Now, aside from the bad movies and riffs that make them tolerable, the other thing that Mystery Science Theater 3000 is known for was the underlying story that played out over its initial 10 year run. Characters came and characters left and while some fans didn’t like the changes (don’t get between a Joel fan and a Mike fan and ask which was the better host!), others had no problem with them. The basic gist stayed the same – a guy is stuck on a spaceship being forced to watch crappy movies but he has a few robot pals to help him stay (relatively) sane – but the scenario in which this played out changed a few times as did the people who were behind the misery being inflicted upon the guy. It all started, as most stories do, with a couple of mad scientists shooting a fellow employee at their place of work into space as a way to test their evil scheme of taking over the world.
All of which brings us to our essential viewing guide. These aren’t necessarily the best episodes (in fact, there’s really only one “iconic” episode listed here), but what it includes are all of the episodes that tell the “story” of Mystery Science Theater 3000. By watching these episodes before the new ones are available, you’ll be up to speed on who is who just in case some of them make a guest appearance. You know how it starts (see the end of the previous paragraph if you’ve forgotten already), so let’s just dive right in and start with the first nationally available episode (and we’ll avoid details so as to not spoil anything)…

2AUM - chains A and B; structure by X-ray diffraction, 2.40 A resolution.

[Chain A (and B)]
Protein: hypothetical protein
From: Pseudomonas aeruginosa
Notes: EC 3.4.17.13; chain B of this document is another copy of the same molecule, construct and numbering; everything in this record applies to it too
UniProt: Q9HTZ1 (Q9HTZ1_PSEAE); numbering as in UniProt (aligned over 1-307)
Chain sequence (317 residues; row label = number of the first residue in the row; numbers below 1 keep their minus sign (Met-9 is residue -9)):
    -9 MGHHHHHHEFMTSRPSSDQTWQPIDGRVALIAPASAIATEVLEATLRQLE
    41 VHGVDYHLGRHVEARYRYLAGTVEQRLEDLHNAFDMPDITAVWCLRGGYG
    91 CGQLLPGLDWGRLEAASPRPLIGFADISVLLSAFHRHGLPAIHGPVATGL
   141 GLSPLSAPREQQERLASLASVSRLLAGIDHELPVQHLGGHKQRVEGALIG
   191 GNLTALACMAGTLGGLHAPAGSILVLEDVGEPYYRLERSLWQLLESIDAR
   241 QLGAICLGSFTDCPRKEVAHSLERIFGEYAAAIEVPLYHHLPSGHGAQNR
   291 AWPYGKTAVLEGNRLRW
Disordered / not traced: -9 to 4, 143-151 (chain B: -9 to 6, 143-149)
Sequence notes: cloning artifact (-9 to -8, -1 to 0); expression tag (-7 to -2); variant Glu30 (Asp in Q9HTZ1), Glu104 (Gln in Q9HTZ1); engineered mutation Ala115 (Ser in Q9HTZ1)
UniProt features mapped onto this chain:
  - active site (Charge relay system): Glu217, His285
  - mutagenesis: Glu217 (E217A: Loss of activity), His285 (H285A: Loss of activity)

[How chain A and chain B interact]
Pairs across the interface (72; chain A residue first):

The Crawling Eye – ep. 101: As mentioned, this is the first nationally available episode (The Comedy Channel, November 1989) and is also the first episode to mention Gizmonics Institute and Deep 13 which will be around for a number of seasons to follow. Sending movies to Joel, Tom and Crow are Dr. Forrester and Dr. Erhardt.
Rocketship X-M – ep. 201: Gone is Dr. Erhardt and in his place is TV’s Frank. Tom Servo gets a new voice and the Satellite of Love (the orbiting space ship that Joel and the ‘bots are trapped on and where they have to watch the movies) looks a little more refined.
Mitchell – ep. 512: It’s been a few seasons since there was a change, and that lack of change is made up for here as Joel manages to escape the Satellite of Love. Meanwhile, in Deep 13, a temp named Mike is brought in to help out.
The Brain That Wouldn’t Die – ep. 513: Dr. F and Tv’s Frank have sent Mike up to the Satellite of Love (against his will, of course).
Samson vs The Vampire Women – ep. 624: The last episode of season six is also the last episode for TV’s Frank.